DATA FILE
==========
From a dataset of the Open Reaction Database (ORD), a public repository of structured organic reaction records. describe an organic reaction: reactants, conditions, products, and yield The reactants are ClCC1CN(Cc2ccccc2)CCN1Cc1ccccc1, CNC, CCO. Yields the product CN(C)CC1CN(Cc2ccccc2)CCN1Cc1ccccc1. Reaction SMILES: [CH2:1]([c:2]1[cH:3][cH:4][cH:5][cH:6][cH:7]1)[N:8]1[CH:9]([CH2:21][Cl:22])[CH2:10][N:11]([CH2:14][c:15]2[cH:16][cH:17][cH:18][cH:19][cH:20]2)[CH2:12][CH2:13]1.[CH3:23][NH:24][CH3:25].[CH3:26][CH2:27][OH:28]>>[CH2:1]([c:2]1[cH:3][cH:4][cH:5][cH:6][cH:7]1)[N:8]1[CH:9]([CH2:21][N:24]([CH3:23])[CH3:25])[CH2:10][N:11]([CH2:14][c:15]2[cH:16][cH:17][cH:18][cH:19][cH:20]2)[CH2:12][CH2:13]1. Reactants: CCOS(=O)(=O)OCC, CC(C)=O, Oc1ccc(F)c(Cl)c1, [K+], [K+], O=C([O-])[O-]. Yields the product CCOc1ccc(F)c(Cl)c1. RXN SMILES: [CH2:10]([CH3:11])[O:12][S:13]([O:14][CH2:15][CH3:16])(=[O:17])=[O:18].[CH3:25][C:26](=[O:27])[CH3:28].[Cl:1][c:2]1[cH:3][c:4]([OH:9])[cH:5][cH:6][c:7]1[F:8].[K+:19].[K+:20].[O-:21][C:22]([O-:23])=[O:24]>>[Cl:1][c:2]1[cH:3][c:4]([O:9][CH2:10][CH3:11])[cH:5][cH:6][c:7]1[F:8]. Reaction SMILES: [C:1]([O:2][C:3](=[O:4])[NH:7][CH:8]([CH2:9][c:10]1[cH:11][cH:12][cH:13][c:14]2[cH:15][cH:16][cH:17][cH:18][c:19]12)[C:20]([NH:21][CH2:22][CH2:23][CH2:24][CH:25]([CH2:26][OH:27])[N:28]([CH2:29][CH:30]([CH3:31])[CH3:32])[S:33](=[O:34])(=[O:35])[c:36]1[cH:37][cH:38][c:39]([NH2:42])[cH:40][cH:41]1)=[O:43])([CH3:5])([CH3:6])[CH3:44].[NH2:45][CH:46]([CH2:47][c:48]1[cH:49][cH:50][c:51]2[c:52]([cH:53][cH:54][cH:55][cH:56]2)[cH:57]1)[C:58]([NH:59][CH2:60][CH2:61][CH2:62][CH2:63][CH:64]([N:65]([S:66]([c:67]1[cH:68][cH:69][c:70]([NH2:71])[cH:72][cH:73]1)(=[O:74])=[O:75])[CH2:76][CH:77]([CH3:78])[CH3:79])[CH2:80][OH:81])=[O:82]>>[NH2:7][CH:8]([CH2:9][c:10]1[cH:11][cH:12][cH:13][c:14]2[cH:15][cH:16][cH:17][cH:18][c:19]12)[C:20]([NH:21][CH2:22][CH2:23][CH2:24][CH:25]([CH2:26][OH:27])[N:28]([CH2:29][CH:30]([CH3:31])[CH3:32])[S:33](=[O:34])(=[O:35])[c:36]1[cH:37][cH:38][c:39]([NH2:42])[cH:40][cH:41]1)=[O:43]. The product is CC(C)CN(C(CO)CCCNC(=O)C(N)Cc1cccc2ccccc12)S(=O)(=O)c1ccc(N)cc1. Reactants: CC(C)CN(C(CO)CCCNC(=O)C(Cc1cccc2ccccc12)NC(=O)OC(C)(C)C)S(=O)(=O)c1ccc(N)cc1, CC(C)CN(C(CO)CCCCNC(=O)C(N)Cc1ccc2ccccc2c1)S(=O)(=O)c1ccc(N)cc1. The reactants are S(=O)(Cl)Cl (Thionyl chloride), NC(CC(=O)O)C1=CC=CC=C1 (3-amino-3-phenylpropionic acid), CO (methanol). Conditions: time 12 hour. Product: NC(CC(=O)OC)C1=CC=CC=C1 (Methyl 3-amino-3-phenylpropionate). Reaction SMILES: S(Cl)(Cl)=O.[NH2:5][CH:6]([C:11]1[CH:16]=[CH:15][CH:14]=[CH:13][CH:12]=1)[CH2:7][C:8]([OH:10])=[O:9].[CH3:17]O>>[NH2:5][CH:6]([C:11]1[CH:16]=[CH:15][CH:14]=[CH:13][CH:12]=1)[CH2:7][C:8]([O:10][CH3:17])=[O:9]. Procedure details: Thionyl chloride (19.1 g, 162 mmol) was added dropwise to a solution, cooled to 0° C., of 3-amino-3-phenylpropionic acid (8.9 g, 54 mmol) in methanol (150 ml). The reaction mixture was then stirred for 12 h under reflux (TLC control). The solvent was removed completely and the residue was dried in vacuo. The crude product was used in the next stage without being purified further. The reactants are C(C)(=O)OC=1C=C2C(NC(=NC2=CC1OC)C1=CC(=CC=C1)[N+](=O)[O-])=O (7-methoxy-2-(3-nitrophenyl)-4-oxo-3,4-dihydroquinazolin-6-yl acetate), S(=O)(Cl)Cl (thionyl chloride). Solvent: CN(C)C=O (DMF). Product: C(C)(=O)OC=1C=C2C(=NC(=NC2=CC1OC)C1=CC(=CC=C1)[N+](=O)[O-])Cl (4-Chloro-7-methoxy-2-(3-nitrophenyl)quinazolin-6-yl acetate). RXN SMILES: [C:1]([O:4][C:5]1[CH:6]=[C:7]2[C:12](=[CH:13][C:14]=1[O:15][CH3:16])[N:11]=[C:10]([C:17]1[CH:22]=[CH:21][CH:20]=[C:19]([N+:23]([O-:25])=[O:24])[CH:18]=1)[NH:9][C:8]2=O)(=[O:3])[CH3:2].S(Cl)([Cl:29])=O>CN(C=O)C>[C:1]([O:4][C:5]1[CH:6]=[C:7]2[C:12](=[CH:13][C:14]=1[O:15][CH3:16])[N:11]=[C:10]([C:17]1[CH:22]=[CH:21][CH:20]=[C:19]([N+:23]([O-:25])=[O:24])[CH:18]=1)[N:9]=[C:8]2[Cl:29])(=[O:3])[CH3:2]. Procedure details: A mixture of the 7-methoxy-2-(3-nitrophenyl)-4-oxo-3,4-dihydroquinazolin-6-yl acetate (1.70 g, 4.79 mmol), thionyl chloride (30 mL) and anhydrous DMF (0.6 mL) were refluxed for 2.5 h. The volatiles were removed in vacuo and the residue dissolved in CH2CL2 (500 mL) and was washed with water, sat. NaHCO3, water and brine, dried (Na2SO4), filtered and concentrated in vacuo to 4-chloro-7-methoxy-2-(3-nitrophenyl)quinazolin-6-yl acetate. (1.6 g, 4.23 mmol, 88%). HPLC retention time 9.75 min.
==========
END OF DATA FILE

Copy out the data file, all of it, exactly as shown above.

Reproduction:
From a dataset of the Open Reaction Database (ORD), a public repository of structured organic reaction records. describe an organic reaction: reactants, conditions, products, and yield The reactants are ClCC1CN(Cc2ccccc2)CCN1Cc1ccccc1, CNC, CCO. Yields the product CN(C)CC1CN(Cc2ccccc2)CCN1Cc1ccccc1. Reaction SMILES: [CH2:1]([c:2]1[cH:3][cH:4][cH:5][cH:6][cH:7]1)[N:8]1[CH:9]([CH2:21][Cl:22])[CH2:10][N:11]([CH2:14][c:15]2[cH:16][cH:17][cH:18][cH:19][cH:20]2)[CH2:12][CH2:13]1.[CH3:23][NH:24][CH3:25].[CH3:26][CH2:27][OH:28]>>[CH2:1]([c:2]1[cH:3][cH:4][cH:5][cH:6][cH:7]1)[N:8]1[CH:9]([CH2:21][N:24]([CH3:23])[CH3:25])[CH2:10][N:11]([CH2:14][c:15]2[cH:16][cH:17][cH:18][cH:19][cH:20]2)[CH2:12][CH2:13]1. Reactants: CCOS(=O)(=O)OCC, CC(C)=O, Oc1ccc(F)c(Cl)c1, [K+], [K+], O=C([O-])[O-]. Yields the product CCOc1ccc(F)c(Cl)c1. RXN SMILES: [CH2:10]([CH3:11])[O:12][S:13]([O:14][CH2:15][CH3:16])(=[O:17])=[O:18].[CH3:25][C:26](=[O:27])[CH3:28].[Cl:1][c:2]1[cH:3][c:4]([OH:9])[cH:5][cH:6][c:7]1[F:8].[K+:19].[K+:20].[O-:21][C:22]([O-:23])=[O:24]>>[Cl:1][c:2]1[cH:3][c:4]([O:9][CH2:10][CH3:11])[cH:5][cH:6][c:7]1[F:8]. Reaction SMILES: [C:1]([O:2][C:3](=[O:4])[NH:7][CH:8]([CH2:9][c:10]1[cH:11][cH:12][cH:13][c:14]2[cH:15][cH:16][cH:17][cH:18][c:19]12)[C:20]([NH:21][CH2:22][CH2:23][CH2:24][CH:25]([CH2:26][OH:27])[N:28]([CH2:29][CH:30]([CH3:31])[CH3:32])[S:33](=[O:34])(=[O:35])[c:36]1[cH:37][cH:38][c:39]([NH2:42])[cH:40][cH:41]1)=[O:43])([CH3:5])([CH3:6])[CH3:44].[NH2:45][CH:46]([CH2:47][c:48]1[cH:49][cH:50][c:51]2[c:52]([cH:53][cH:54][cH:55][cH:56]2)[cH:57]1)[C:58]([NH:59][CH2:60][CH2:61][CH2:62][CH2:63][CH:64]([N:65]([S:66]([c:67]1[cH:68][cH:69][c:70]([NH2:71])[cH:72][cH:73]1)(=[O:74])=[O:75])[CH2:76][CH:77]([CH3:78])[CH3:79])[CH2:80][OH:81])=[O:82]>>[NH2:7][CH:8]([CH2:9][c:10]1[cH:11][cH:12][cH:13][c:14]2[cH:15][cH:16][cH:17][cH:18][c:19]12)[C:20]([NH:21][CH2:22][CH2:23][CH2:24][CH:25]([CH2:26][OH:27])[N:28]([CH2:29][CH:30]([CH3:31])[CH3:32])[S:33](=[O:34])(=[O:35])[c:36]1[cH:37][cH:38][c:39]([NH2:42])[cH:40][cH:41]1)=[O:43]. The product is CC(C)CN(C(CO)CCCNC(=O)C(N)Cc1cccc2ccccc12)S(=O)(=O)c1ccc(N)cc1. Reactants: CC(C)CN(C(CO)CCCNC(=O)C(Cc1cccc2ccccc12)NC(=O)OC(C)(C)C)S(=O)(=O)c1ccc(N)cc1, CC(C)CN(C(CO)CCCCNC(=O)C(N)Cc1ccc2ccccc2c1)S(=O)(=O)c1ccc(N)cc1. The reactants are S(=O)(Cl)Cl (Thionyl chloride), NC(CC(=O)O)C1=CC=CC=C1 (3-amino-3-phenylpropionic acid), CO (methanol). Conditions: time 12 hour. Product: NC(CC(=O)OC)C1=CC=CC=C1 (Methyl 3-amino-3-phenylpropionate). Reaction SMILES: S(Cl)(Cl)=O.[NH2:5][CH:6]([C:11]1[CH:16]=[CH:15][CH:14]=[CH:13][CH:12]=1)[CH2:7][C:8]([OH:10])=[O:9].[CH3:17]O>>[NH2:5][CH:6]([C:11]1[CH:16]=[CH:15][CH:14]=[CH:13][CH:12]=1)[CH2:7][C:8]([O:10][CH3:17])=[O:9]. Procedure details: Thionyl chloride (19.1 g, 162 mmol) was added dropwise to a solution, cooled to 0° C., of 3-amino-3-phenylpropionic acid (8.9 g, 54 mmol) in methanol (150 ml). The reaction mixture was then stirred for 12 h under reflux (TLC control). The solvent was removed completely and the residue was dried in vacuo. The crude product was used in the next stage without being purified further. The reactants are C(C)(=O)OC=1C=C2C(NC(=NC2=CC1OC)C1=CC(=CC=C1)[N+](=O)[O-])=O (7-methoxy-2-(3-nitrophenyl)-4-oxo-3,4-dihydroquinazolin-6-yl acetate), S(=O)(Cl)Cl (thionyl chloride). Solvent: CN(C)C=O (DMF). Product: C(C)(=O)OC=1C=C2C(=NC(=NC2=CC1OC)C1=CC(=CC=C1)[N+](=O)[O-])Cl (4-Chloro-7-methoxy-2-(3-nitrophenyl)quinazolin-6-yl acetate). RXN SMILES: [C:1]([O:4][C:5]1[CH:6]=[C:7]2[C:12](=[CH:13][C:14]=1[O:15][CH3:16])[N:11]=[C:10]([C:17]1[CH:22]=[CH:21][CH:20]=[C:19]([N+:23]([O-:25])=[O:24])[CH:18]=1)[NH:9][C:8]2=O)(=[O:3])[CH3:2].S(Cl)([Cl:29])=O>CN(C=O)C>[C:1]([O:4][C:5]1[CH:6]=[C:7]2[C:12](=[CH:13][C:14]=1[O:15][CH3:16])[N:11]=[C:10]([C:17]1[CH:22]=[CH:21][CH:20]=[C:19]([N+:23]([O-:25])=[O:24])[CH:18]=1)[N:9]=[C:8]2[Cl:29])(=[O:3])[CH3:2]. Procedure details: A mixture of the 7-methoxy-2-(3-nitrophenyl)-4-oxo-3,4-dihydroquinazolin-6-yl acetate (1.70 g, 4.79 mmol), thionyl chloride (30 mL) and anhydrous DMF (0.6 mL) were refluxed for 2.5 h. The volatiles were removed in vacuo and the residue dissolved in CH2CL2 (500 mL) and was washed with water, sat. NaHCO3, water and brine, dried (Na2SO4), filtered and concentrated in vacuo to 4-chloro-7-methoxy-2-(3-nitrophenyl)quinazolin-6-yl acetate. (1.6 g, 4.23 mmol, 88%). HPLC retention time 9.75 min.